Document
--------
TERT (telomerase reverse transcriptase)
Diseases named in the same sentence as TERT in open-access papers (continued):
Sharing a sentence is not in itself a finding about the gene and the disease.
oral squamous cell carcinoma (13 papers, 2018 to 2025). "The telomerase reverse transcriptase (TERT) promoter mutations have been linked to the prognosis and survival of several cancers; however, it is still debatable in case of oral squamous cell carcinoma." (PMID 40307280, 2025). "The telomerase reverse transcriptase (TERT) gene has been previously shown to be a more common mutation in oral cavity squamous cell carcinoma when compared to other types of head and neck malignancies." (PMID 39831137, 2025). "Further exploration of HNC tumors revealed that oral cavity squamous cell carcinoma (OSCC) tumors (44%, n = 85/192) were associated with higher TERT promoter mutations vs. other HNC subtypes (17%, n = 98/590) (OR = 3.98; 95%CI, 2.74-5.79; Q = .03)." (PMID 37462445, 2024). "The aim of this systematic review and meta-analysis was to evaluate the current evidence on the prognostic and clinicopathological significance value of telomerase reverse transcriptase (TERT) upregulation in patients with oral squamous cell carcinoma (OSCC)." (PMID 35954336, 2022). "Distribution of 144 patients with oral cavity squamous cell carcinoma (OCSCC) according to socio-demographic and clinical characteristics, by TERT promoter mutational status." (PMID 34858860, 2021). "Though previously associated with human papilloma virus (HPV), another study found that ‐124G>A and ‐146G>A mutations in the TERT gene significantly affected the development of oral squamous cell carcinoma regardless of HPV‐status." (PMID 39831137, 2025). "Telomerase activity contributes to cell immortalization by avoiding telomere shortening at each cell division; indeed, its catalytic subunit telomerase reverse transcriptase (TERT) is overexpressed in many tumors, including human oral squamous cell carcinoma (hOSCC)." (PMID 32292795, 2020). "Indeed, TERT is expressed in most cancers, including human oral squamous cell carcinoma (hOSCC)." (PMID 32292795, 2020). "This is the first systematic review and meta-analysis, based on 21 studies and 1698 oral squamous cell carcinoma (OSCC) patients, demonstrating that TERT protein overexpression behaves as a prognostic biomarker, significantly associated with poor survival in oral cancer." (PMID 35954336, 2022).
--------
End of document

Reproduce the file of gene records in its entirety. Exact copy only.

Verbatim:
TERT (telomerase reverse transcriptase)
Diseases named in the same sentence as TERT in open-access papers (continued):
Sharing a sentence is not in itself a finding about the gene and the disease.
oral squamous cell carcinoma (13 papers, 2018 to 2025). "The telomerase reverse transcriptase (TERT) promoter mutations have been linked to the prognosis and survival of several cancers; however, it is still debatable in case of oral squamous cell carcinoma." (PMID 40307280, 2025). "The telomerase reverse transcriptase (TERT) gene has been previously shown to be a more common mutation in oral cavity squamous cell carcinoma when compared to other types of head and neck malignancies." (PMID 39831137, 2025). "Further exploration of HNC tumors revealed that oral cavity squamous cell carcinoma (OSCC) tumors (44%, n = 85/192) were associated with higher TERT promoter mutations vs. other HNC subtypes (17%, n = 98/590) (OR = 3.98; 95%CI, 2.74-5.79; Q = .03)." (PMID 37462445, 2024). "The aim of this systematic review and meta-analysis was to evaluate the current evidence on the prognostic and clinicopathological significance value of telomerase reverse transcriptase (TERT) upregulation in patients with oral squamous cell carcinoma (OSCC)." (PMID 35954336, 2022). "Distribution of 144 patients with oral cavity squamous cell carcinoma (OCSCC) according to socio-demographic and clinical characteristics, by TERT promoter mutational status." (PMID 34858860, 2021). "Though previously associated with human papilloma virus (HPV), another study found that ‐124G>A and ‐146G>A mutations in the TERT gene significantly affected the development of oral squamous cell carcinoma regardless of HPV‐status." (PMID 39831137, 2025). "Telomerase activity contributes to cell immortalization by avoiding telomere shortening at each cell division; indeed, its catalytic subunit telomerase reverse transcriptase (TERT) is overexpressed in many tumors, including human oral squamous cell carcinoma (hOSCC)." (PMID 32292795, 2020). "Indeed, TERT is expressed in most cancers, including human oral squamous cell carcinoma (hOSCC)." (PMID 32292795, 2020). "This is the first systematic review and meta-analysis, based on 21 studies and 1698 oral squamous cell carcinoma (OSCC) patients, demonstrating that TERT protein overexpression behaves as a prognostic biomarker, significantly associated with poor survival in oral cancer." (PMID 35954336, 2022).